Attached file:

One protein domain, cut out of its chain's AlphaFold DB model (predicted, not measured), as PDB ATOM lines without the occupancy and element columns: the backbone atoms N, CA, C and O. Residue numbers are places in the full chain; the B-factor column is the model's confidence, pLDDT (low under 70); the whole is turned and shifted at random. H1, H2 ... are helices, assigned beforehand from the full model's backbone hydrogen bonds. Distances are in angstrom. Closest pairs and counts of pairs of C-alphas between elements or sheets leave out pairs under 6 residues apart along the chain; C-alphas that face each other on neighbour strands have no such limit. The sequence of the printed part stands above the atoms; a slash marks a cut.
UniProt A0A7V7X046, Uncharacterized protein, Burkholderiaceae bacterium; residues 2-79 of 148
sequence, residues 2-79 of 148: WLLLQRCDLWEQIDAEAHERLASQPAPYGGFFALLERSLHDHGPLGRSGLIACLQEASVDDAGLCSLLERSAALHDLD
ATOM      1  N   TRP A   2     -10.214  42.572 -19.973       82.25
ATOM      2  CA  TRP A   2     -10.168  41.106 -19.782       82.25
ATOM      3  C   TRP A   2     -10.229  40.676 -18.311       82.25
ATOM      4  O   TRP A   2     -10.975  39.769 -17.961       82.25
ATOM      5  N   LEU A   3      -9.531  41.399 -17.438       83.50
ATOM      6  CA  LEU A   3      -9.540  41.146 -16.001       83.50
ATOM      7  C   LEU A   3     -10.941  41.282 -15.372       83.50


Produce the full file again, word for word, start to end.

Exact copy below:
One protein domain, cut out of its chain's AlphaFold DB model (predicted, not measured), as PDB ATOM lines without the occupancy and element columns: the backbone atoms N, CA, C and O. Residue numbers are places in the full chain; the B-factor column is the model's confidence, pLDDT (low under 70); the whole is turned and shifted at random. H1, H2 ... are helices, assigned beforehand from the full model's backbone hydrogen bonds. Distances are in angstrom. Closest pairs and counts of pairs of C-alphas between elements or sheets leave out pairs under 6 residues apart along the chain; C-alphas that face each other on neighbour strands have no such limit. The sequence of the printed part stands above the atoms; a slash marks a cut.
UniProt A0A7V7X046, Uncharacterized protein, Burkholderiaceae bacterium; residues 2-79 of 148
sequence, residues 2-79 of 148: WLLLQRCDLWEQIDAEAHERLASQPAPYGGFFALLERSLHDHGPLGRSGLIACLQEASVDDAGLCSLLERSAALHDLD
ATOM      1  N   TRP A   2     -10.214  42.572 -19.973       82.25
ATOM      2  CA  TRP A   2     -10.168  41.106 -19.782       82.25
ATOM      3  C   TRP A   2     -10.229  40.676 -18.311       82.25
ATOM      4  O   TRP A   2     -10.975  39.769 -17.961       82.25
ATOM      5  N   LEU A   3      -9.531  41.399 -17.438       83.50
ATOM      6  CA  LEU A   3      -9.540  41.146 -16.001       83.50
ATOM      7  C   LEU A   3     -10.941  41.282 -15.372       83.50